In the performance of art one can begin at the beginning, but in a discussion of art one must begin somewhere in the middle. Here, it is with the conviction that art, in whatever form, though it may surprise the sense and quicken the spirit, disturb our thinking or revoke a thoughtless ease, still, its full expression restores a sense of presence and wholeness to our being. That is, every art form has a point of closure in a harmony of the spirit. Even tragic drama, which brings the darkness of human character into a glare of recognition and acceptance, must find harmonic resolution, or fail as art. In this paper I will focus on the idea of classical tragic drama, the sense in which it discovers and reflects the convergence of possibility and inevitability in human life and world. It will be my claim that a primary aim of tragic art, paradoxically, is to reconcile the human being to his nature and to the world of his making. This mode of reconciliation fits a larger pattern and task for the whole of the fine arts: to disclose and create a harmony of Man and World.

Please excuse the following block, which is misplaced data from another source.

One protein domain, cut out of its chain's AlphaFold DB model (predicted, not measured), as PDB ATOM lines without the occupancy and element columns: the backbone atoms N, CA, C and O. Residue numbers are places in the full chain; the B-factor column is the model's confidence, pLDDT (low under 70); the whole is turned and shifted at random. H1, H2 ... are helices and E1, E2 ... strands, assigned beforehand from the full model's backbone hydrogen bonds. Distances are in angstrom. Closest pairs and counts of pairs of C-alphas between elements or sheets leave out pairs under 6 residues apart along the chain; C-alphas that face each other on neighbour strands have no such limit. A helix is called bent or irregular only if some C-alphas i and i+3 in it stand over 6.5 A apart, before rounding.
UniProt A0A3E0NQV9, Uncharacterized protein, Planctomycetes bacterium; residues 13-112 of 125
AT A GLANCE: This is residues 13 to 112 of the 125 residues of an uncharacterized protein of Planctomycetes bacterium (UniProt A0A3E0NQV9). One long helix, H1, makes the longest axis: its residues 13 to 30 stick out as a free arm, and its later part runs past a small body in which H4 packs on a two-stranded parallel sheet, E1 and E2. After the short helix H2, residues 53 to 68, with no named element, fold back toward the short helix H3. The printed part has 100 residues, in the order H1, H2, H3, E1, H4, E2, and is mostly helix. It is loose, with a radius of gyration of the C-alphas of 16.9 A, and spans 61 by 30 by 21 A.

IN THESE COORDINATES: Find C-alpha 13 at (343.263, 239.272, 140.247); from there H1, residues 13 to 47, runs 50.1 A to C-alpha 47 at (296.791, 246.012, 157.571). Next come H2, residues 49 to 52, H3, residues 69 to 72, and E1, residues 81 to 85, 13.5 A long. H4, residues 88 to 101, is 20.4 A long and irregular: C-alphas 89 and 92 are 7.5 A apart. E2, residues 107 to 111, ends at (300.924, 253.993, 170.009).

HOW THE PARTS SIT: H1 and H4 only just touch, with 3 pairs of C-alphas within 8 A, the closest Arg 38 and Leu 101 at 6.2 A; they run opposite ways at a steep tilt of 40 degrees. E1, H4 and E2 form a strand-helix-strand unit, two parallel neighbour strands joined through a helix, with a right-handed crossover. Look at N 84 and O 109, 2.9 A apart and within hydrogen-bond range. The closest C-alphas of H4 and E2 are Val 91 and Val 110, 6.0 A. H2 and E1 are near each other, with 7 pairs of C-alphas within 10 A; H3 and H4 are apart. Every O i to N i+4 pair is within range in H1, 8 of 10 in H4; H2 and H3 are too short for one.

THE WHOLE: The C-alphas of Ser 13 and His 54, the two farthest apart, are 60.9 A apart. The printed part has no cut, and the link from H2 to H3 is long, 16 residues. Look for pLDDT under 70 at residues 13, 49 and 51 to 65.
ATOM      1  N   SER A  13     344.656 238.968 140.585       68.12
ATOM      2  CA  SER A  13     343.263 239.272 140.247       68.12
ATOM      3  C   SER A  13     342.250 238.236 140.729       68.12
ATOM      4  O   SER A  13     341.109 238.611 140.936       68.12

Kimmel, L. (2001). Reconciliation and Harmony: The Philosophical Art of Tragic Drama. Analecta Husserliana, 73.